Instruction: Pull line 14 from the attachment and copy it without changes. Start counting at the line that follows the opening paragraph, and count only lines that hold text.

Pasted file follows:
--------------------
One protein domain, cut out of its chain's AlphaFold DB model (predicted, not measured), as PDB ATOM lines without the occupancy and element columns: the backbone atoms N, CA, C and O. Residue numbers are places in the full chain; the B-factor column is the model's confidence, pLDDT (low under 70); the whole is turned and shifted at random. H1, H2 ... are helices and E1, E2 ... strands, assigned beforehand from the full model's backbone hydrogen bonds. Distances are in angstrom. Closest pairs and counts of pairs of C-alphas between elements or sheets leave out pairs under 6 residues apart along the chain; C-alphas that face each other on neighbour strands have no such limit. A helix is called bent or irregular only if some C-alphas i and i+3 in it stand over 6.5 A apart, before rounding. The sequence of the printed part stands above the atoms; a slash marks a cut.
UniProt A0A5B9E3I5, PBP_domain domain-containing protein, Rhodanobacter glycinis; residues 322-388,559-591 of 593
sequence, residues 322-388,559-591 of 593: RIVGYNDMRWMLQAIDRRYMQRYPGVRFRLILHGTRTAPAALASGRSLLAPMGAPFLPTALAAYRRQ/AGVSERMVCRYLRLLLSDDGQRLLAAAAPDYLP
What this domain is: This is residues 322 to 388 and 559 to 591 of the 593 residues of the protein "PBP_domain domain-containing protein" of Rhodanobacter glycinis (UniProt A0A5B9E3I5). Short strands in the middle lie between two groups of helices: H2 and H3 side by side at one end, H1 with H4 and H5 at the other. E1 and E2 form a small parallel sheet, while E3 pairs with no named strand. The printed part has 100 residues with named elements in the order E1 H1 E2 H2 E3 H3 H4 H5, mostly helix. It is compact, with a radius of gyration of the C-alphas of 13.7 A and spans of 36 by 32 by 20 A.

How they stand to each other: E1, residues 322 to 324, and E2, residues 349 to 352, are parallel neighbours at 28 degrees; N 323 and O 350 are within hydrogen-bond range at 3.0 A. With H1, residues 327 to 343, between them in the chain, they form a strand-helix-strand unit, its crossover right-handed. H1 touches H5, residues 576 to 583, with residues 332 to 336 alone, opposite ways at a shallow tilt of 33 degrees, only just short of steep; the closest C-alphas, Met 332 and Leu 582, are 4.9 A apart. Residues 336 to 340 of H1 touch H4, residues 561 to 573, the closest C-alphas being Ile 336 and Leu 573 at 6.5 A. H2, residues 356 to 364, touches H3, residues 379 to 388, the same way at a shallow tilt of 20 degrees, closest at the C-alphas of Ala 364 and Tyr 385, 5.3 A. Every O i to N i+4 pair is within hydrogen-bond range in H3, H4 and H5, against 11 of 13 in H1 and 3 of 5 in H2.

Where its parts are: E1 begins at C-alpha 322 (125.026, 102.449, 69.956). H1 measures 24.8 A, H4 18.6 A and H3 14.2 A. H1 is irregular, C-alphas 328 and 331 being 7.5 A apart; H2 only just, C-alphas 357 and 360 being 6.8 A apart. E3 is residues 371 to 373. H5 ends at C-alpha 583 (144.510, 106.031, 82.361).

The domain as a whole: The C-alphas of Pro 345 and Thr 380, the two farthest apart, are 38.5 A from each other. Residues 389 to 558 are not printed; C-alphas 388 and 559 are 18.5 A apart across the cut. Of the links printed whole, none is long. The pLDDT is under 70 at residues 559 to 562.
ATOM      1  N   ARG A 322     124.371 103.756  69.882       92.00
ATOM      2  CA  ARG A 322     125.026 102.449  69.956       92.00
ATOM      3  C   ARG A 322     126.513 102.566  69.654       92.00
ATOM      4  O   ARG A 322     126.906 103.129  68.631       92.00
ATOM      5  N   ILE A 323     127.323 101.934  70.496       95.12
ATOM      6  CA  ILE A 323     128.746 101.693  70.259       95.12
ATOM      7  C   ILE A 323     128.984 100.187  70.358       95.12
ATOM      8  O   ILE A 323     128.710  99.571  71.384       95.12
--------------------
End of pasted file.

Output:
ATOM      8  O   ILE A 323     128.710  99.571  71.384       95.12